In the latter half of the 19th century and for the better part of the first half of the 20th, knowledge and certification were not the sole qualifications sought by society. Society desired, and often demanded, dignity and class and a semblance of character that hinted to one’s trustworthiness and integrity. Although far less formal and less rigid than some kind of finishing school, college fraternities were places where one was compelled to learn and hone social graces and classiness through their customs, rituals, formal and semi-formal activities, as well as through their honor codes and the strong bonds of loyalty they formed. And often they held one another to such standards and expectations since the actions of one or a few reflected upon the group as a whole. Consequently fraternities played a vital experiential role outside of the university classroom in shaping one’s character. Virtue was not merely some aspect of the epics of Greco-Roman classics one studied in the humanities. It was something they had to apply in their daily lives to truly be the well-rounded and well-formed men of honor. The Penn State Alma Mater reads: May no act of ours bring shame, To one heart that loves thy name. May our lives but swell thy fame, Dear old State, dear old State.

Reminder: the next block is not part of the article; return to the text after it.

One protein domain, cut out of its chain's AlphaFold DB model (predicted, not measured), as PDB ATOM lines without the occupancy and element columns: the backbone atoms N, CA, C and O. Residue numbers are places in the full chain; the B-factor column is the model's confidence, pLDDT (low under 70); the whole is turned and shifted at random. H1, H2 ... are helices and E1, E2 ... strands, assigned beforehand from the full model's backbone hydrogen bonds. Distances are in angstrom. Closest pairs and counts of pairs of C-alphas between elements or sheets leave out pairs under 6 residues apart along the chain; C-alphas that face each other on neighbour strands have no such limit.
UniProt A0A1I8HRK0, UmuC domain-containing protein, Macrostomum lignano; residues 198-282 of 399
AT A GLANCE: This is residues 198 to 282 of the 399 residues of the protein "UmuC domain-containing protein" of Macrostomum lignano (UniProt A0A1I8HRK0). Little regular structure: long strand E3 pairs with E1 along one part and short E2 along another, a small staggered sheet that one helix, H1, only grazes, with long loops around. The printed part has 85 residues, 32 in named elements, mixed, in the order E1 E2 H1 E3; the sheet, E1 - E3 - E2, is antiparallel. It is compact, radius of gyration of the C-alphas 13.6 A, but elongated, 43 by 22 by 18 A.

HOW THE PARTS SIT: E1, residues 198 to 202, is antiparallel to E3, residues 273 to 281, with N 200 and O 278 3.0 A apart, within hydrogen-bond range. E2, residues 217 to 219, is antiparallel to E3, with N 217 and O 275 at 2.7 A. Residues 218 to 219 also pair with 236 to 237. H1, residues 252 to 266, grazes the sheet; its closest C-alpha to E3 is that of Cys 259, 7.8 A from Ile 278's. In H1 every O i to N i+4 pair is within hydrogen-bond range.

With much of society changing with the counter-cultural 1960′s and ’70′s, fraternities were still a reflection of the society from which their members came. The difference was that the values for why fraternities conducted themselves the way they did in the past had become far less important, or even non-existent. Dr. Novak argues that the 1978 movie Animal House (whose storyline was set in the early 1960′s), by advancing the narrative that the old guard of the fraternities were stodgy, pretentious and elitist, emboldened future generations in adopting the irreverent John Belushi attitude of being as outlandish and outrageous as possible, paying no regard to any sense of dignity or self-respect at all. Over the course of a few decades, there were real “animal house” fraternities at almost every school, to some varying degree.